Dec 31 2009

不要在一棵树上吊死 – buyao zai yi ke shu shang diaosi

不要在一棵树上吊死 – bu2yao4 zai4 yi1 ke1 shu4 shang4 diao4si3

Literal translation : don’t at one (measure word) tree on hang oneself

Actual translation : Don’t hang yourself on one tree

Meaning : this proverb can be used when someone is overly upset over losing a boyfriend or girlfriend.  In this proverb the “tree” is the person you are mourning over.  This wouldn’t be too appropriate to use with the death of a boyfriend or girlfriend but merely the breaking up.  In English we might say something like “there are plenty of fish in the sea” in an effort to comfort our friend.  This is when someone is under the impression that there is no one else out there for them, so they are essentially “hanging themself upon 1 tree” when in reality the forest has many trees.

This expression could also be used if someone has lost their job.  No need to feel like there are no other jobs out there (trees).  Don’t get hung up with grief on the job you lost, pick yourself up and move on.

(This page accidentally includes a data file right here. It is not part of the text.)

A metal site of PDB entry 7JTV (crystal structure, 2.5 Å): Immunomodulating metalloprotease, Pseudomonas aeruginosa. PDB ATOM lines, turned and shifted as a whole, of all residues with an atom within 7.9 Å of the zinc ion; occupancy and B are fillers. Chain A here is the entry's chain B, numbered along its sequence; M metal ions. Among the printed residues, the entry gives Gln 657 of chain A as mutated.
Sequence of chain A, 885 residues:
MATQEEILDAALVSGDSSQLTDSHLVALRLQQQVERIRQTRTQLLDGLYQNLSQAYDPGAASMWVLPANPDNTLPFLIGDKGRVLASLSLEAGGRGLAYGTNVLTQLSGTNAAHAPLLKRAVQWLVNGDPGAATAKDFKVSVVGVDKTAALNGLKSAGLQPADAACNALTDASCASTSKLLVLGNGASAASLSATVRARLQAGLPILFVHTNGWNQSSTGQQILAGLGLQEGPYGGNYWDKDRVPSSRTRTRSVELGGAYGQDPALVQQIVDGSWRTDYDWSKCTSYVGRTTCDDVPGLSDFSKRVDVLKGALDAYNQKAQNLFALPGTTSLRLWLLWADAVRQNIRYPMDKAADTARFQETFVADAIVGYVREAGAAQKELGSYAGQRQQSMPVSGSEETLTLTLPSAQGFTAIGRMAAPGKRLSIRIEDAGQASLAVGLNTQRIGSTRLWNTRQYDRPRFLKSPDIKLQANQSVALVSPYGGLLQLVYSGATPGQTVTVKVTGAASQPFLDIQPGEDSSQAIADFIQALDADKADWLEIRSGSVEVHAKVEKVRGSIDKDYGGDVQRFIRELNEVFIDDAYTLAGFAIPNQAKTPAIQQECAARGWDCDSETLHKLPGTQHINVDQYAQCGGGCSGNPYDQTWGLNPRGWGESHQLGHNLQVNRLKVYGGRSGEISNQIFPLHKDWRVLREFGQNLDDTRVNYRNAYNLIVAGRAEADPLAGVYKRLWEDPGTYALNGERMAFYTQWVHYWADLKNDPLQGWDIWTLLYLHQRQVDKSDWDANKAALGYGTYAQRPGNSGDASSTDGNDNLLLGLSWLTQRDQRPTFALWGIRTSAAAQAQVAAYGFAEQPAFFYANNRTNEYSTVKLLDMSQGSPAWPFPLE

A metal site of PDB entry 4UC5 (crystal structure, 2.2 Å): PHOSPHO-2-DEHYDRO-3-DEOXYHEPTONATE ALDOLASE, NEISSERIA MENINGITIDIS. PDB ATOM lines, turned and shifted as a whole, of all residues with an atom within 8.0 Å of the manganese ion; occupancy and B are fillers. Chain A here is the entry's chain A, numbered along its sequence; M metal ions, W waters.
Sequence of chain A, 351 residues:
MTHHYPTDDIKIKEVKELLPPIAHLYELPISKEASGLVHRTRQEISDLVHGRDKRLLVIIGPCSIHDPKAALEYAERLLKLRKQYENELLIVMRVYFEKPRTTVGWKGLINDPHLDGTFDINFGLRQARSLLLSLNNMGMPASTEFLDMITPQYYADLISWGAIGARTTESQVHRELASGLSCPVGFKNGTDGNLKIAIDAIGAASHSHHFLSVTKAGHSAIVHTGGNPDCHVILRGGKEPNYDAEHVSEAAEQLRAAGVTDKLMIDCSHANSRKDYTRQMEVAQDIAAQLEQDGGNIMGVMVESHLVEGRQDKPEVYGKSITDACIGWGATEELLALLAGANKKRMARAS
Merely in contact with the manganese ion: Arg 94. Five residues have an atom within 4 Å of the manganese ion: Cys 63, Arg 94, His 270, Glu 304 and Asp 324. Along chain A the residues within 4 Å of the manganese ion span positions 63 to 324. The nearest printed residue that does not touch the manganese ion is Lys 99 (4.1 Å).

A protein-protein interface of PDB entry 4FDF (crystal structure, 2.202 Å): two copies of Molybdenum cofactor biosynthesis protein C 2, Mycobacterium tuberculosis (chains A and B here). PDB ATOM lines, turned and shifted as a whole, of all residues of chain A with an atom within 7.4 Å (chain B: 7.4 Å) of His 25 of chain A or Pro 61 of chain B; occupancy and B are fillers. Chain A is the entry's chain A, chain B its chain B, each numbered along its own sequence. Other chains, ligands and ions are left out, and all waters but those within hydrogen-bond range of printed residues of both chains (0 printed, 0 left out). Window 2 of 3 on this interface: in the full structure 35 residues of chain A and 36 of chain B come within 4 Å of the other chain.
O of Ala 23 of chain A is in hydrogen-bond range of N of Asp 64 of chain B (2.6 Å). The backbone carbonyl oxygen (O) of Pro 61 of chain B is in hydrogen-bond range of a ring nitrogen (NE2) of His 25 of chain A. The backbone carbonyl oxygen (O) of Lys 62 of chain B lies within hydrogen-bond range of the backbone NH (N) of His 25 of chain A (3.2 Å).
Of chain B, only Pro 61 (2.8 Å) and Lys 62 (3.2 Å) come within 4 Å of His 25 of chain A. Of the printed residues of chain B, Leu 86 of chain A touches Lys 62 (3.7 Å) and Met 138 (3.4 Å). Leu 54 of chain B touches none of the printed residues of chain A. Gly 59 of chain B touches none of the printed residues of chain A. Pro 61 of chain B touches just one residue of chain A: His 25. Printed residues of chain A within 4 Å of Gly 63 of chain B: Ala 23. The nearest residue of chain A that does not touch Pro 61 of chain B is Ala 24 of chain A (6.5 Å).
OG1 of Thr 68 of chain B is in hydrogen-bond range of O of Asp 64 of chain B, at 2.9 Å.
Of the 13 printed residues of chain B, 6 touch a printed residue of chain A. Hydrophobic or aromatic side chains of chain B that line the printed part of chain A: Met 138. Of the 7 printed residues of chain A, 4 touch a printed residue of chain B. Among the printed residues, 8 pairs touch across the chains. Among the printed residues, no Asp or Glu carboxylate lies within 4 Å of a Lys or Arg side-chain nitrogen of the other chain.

7 Responses to “不要在一棵树上吊死 – buyao zai yi ke shu shang diaosi”

  1. Cindy Miller says:

    Please note the Chinese character for “zai” on this page is incorrect.

  2. says:

    Thanks – I just corrected it

  3. Cindy Miller says:

    Excellent! You do know some characters!

    Your website is excellent!
    Do you work for a specific website? Only curious.

  4. says:

    I’m glad you like the site. I am completely independent. This is my site which I started a week or so ago as a hobby. I don’t work for any specific website

  5. Cindy Miller says:

    Interesting!

    Are you a teacher in China?

  6. Daisy Yu says:

    Hi, just 4 your reference: I believe we Chinese say “天涯何處無芳草” to comfort a person who just had a break up (mostly saying to a man who broke up w/ his gf); sometimes we say: “何必單戀一枝花”(this is more similar to what you said here)As a Taiwanese, I personally do not know this “hang on one tree” expression being used under the particular circumstance; however, i do not rule out the possibility of which being used by mainland Chinese.

  7. says:

    Hi Daisy

    Yes I am also aware of that expression. It translates as something like “Where isn’t there grass?” – i.e. as we say in English “there are plenty of fish in the sea”. The 2nd expression you said there I haven’t heard before so I will ask around to see if it’s common here on the mainland. I am not surprised that there are some expressions that are used here and not in Taiwan. I’m sure the opposite is true as well.

    Thanks for your feedback

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